The Hobbit: Armies of the Third Age/Kingdoms of Middle-earth

Kabam has announced their new game The Hobbit: Armies of the Third Age! You can sign up for beta if you visit their site. The mobile version, The Hobbit: Kingdoms of Middle-earth, is already available from the app store for the iPhone and iPad.

I have been working on this game for the past couple of months now, so I’m really excited that some of my illustrations are already showing up on the web. It is actually pretty insane how talented the art staff is at Kabam, so it is an honor to work with them on this game.

So far from the screenshots I have seen, 8 of my illustrations have been released: Gollum, Gandalf, Legolas, Thorin, Elrond, Bilbo, Galadriel, and Kili. I also saw a few other character portraits I did, like Vastriel and the Dwarf and Elf faction portraits during the race selection screen. I’m sure there are more, but I am only posting paintings I know for a fact that are already out.

When I saw the announcement on the official Hobbit Facebook page, it was funny to read all of the comments. People kept arguing back and forth over whether or not this was Legolas or Thranduil. If you go to the game’s site, it says “Control the greatest Heroes of Middle-earth, including Gandalf, Legolas, and Thorin Oakenshield in fast-paced, tactical combat” yet people still insisted that this was Thranduil and not Legolas. Other people argued over whether or not Kili was Aragorn. Good times!

I remember back when I painted Form of the Dragon for Magic: The Gathering. People also argued over whether or not it was Sarkhan Vol. Some people said they knew for a fact it wasn’t Sarkhan Vol, I guess you can’t always trust the internet! The same thing happened when I was working on Warhammer.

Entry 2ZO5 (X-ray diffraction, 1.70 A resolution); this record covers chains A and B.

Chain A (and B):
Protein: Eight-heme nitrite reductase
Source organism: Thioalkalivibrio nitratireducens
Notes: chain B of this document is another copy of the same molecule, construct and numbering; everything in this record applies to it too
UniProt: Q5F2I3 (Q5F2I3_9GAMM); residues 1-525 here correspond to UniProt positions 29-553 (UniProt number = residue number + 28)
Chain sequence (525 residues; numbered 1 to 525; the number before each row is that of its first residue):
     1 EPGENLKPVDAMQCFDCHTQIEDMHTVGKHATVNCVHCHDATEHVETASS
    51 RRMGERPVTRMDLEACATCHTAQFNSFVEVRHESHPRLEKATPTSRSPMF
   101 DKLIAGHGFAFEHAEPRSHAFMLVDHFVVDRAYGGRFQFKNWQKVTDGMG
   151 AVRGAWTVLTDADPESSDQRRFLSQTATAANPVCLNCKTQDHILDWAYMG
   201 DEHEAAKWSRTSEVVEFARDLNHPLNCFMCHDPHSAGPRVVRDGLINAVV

You might be wondering why some of the paintings are only partially finished. The reason that some of the legs on certain characters aren’t rendered out is because my client didn’t need them to be. The asset would only ever been seen from the waist up, so there was no need for me to paint the legs. Each character also needed to be painted without a background so that they could be masked out and used on any background.

Like with my Warhammer covers and my Dungeon Command covers, some people might feel that this makes the painting look less aesthetically pleasing, but you have to remember you are working for a client and you have to meet their needs.

What I noticed while working on these paintings is that whenever I was painting a character, certain lines they said in the movies kept echoing in my head. For example, when I was working on Gandalf I kept hearing him say “Ooohhh really?” You know, the scene in The Fellowship of the Ring when Frodo first meets Gandalf and Frodo says Gandalf has been labeled a “disturber of the peace.” I think I would actually say it out loud too…

Anyhoo, here is a detail shot of Gandalf’s mug. I painted these fairly large, I think the height was around 7.6k pixels at 300dpi.